Sprawl and Health: Are Modern Land-Use Patterns Making Us Sick?
Quite often in the greenbuilding arena we come across strategies or ideas that offer multiple levels of benefit. For example, some of the best stormwater management practices improve aquifer recharge while reducing flooding and nutrient loading downstream. Or, consider straw-based particleboard, which is made from a waste agricultural material and is also free of formaldehyde-based binders. Recent reports from the medical community address another example of synergistic benefits. We are learning that strategies to avoid or mitigate sprawl offer tremendous environmental benefits (reduced pollution from automobile travel, reduced asphalt use for roadways, etc.), and they can also help protect our health and safety.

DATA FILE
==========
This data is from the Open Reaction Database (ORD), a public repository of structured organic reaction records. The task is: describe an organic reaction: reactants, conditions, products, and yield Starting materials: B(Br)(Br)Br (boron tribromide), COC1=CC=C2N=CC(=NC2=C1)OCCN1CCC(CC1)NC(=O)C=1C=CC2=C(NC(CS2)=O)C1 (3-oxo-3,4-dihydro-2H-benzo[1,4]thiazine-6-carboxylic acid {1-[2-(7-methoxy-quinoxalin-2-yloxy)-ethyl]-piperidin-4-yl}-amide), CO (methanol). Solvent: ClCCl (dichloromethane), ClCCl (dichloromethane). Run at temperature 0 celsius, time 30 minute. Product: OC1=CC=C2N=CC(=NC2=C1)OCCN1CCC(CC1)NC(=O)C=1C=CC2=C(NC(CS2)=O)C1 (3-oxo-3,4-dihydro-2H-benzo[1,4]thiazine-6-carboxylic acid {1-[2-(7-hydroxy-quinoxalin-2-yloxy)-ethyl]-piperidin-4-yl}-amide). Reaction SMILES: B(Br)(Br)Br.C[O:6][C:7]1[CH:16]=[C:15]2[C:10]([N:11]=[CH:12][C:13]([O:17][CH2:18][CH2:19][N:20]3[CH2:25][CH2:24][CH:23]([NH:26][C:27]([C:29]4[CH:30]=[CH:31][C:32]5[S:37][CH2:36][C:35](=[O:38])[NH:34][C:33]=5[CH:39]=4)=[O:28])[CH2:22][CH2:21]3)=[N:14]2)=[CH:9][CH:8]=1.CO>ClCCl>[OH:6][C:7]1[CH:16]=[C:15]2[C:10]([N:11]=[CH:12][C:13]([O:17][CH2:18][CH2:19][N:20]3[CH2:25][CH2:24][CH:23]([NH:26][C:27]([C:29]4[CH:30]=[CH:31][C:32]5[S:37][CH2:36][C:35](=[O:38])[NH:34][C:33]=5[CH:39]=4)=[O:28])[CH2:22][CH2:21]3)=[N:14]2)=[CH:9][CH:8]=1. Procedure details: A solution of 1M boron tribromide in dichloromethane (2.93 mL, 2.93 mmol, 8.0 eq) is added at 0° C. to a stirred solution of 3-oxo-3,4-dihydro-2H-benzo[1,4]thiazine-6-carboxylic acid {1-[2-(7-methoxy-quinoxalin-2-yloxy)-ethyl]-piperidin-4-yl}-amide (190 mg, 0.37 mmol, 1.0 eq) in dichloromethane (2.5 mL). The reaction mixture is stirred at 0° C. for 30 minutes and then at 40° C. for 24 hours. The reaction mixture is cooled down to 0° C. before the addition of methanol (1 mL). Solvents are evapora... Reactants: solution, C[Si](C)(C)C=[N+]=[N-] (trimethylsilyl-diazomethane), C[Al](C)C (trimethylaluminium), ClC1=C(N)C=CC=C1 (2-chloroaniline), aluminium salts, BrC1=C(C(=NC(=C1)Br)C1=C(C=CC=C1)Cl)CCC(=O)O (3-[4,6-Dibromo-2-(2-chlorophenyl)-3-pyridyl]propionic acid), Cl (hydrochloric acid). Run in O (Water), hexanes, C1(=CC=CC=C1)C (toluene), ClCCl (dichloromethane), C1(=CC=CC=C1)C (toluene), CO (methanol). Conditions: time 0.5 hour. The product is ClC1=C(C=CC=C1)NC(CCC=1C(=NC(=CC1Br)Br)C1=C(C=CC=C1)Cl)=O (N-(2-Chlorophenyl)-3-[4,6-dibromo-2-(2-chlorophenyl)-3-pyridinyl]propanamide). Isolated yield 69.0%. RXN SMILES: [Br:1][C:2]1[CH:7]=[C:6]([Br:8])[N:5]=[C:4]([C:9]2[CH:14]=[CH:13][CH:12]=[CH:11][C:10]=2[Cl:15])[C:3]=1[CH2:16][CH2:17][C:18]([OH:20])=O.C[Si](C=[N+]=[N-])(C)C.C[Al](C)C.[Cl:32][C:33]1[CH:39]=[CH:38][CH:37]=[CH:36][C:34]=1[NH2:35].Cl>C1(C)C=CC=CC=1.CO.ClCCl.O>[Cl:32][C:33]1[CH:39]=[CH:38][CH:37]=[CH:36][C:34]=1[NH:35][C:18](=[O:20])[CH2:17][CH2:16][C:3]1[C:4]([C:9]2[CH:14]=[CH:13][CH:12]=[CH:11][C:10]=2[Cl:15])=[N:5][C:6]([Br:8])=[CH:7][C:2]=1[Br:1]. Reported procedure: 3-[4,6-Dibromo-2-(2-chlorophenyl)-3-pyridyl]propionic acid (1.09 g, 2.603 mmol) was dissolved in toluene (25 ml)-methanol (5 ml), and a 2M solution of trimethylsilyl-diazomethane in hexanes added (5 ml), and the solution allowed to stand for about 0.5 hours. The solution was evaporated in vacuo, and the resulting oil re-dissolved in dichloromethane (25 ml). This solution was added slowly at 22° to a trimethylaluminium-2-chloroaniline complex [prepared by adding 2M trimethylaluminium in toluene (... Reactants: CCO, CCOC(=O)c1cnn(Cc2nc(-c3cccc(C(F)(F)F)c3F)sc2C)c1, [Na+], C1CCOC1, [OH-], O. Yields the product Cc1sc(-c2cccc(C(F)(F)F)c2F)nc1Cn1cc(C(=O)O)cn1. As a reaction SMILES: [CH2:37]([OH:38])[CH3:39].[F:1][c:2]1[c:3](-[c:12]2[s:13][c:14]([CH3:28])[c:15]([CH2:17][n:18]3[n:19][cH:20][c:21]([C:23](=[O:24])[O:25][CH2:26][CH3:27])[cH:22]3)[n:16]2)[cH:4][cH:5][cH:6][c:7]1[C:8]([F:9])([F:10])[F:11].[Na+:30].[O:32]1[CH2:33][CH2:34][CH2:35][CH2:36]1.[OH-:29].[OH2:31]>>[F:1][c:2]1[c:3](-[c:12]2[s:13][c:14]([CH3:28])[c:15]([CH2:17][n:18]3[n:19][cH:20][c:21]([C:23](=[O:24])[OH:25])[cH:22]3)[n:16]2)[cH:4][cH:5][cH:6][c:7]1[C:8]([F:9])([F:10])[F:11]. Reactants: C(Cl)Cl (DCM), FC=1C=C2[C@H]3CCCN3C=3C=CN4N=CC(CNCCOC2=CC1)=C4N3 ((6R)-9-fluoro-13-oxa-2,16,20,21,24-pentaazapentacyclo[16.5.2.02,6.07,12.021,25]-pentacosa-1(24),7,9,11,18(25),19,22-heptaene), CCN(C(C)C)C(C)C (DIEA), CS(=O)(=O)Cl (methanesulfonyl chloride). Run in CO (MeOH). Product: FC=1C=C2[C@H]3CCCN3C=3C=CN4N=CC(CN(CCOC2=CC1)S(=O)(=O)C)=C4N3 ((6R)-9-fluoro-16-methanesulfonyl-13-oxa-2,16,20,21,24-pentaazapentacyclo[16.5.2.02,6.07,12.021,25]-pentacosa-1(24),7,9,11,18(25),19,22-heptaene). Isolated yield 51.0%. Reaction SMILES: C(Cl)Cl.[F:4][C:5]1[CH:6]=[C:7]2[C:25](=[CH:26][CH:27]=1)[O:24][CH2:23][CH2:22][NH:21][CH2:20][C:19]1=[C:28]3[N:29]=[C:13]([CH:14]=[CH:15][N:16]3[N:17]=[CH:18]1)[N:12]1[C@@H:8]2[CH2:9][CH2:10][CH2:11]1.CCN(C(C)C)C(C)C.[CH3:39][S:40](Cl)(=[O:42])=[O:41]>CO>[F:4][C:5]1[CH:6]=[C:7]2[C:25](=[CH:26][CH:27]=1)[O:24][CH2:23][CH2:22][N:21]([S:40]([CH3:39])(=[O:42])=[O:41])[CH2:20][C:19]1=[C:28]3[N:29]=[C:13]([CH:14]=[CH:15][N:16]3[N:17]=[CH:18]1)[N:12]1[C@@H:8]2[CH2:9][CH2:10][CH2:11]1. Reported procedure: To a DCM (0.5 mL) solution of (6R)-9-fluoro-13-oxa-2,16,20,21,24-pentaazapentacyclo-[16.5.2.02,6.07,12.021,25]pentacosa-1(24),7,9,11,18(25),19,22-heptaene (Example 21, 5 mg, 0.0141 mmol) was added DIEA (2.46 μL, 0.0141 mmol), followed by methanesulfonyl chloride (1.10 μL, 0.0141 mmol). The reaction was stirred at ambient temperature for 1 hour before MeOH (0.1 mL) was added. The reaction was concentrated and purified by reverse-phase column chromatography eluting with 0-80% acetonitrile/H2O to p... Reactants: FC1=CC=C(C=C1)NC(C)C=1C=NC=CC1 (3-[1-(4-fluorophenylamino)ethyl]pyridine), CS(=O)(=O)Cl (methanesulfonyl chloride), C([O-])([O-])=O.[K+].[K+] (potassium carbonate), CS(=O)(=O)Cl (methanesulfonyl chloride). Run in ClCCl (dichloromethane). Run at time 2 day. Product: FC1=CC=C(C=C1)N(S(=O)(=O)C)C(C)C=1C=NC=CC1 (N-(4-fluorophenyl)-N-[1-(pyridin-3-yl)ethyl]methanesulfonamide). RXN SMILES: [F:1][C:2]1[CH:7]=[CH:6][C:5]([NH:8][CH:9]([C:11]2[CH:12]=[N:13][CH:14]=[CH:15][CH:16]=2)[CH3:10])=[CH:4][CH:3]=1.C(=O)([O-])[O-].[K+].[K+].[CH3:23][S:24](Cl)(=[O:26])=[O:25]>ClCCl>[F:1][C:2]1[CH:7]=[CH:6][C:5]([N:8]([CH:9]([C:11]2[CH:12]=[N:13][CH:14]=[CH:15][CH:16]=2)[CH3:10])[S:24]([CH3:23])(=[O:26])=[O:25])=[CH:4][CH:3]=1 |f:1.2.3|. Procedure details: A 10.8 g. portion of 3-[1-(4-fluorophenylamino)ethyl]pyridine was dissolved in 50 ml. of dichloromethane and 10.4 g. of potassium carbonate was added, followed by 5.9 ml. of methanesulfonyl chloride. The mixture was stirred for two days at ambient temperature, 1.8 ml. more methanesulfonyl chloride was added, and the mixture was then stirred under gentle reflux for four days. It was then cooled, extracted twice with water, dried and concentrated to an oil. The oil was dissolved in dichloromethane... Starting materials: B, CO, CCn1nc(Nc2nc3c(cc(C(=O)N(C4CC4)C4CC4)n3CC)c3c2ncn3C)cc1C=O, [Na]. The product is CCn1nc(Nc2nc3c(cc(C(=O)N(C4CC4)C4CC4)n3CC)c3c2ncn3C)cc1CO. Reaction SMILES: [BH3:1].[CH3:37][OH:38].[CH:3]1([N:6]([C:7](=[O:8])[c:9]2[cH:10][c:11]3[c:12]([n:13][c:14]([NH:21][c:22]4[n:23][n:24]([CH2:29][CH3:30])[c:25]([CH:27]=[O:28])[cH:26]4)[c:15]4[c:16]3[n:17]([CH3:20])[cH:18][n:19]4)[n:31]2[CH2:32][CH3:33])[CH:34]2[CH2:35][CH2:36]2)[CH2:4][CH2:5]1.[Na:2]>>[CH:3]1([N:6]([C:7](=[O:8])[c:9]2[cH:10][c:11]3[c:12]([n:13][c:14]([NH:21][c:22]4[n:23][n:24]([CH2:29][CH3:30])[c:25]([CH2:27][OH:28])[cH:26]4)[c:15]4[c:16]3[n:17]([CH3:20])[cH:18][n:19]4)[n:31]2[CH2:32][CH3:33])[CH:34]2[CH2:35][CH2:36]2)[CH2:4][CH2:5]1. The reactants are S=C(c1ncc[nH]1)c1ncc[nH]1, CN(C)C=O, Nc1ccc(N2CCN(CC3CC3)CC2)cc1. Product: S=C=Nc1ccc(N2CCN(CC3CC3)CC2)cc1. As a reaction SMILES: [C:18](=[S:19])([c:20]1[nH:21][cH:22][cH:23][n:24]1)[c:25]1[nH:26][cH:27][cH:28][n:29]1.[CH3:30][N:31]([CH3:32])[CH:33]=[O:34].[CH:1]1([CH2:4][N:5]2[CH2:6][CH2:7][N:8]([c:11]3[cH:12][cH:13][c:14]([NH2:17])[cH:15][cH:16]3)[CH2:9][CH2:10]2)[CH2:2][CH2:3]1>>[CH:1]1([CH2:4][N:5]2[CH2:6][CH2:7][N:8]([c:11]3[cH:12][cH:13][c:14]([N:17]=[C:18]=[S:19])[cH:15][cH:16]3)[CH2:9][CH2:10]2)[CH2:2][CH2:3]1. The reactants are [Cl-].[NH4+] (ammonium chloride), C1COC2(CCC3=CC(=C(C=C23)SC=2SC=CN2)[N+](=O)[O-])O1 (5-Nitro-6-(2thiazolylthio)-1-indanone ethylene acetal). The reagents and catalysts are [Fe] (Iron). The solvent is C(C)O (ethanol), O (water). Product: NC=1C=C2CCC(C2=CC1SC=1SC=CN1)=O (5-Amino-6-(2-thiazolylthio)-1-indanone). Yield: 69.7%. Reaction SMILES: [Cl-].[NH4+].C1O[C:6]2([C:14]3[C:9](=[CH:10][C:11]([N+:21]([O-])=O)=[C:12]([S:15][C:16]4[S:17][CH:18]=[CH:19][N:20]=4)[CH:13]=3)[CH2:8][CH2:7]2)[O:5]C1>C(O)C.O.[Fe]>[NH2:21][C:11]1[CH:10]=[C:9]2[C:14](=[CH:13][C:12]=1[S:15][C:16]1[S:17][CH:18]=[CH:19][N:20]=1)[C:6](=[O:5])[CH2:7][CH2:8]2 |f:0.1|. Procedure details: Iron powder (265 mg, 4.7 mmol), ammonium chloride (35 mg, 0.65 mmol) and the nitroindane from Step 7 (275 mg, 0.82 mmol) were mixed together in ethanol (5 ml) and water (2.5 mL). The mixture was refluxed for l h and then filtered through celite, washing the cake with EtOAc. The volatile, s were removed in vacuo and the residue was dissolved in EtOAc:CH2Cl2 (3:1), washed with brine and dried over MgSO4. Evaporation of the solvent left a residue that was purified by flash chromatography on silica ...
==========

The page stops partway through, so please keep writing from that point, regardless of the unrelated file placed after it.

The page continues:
This article examines the link between human health and land-use planning. We will see that just as we need to design and build our homes and work environments so that they don’t make us sick, so must we design our communities to keep us healthy.
Published April 1, 2002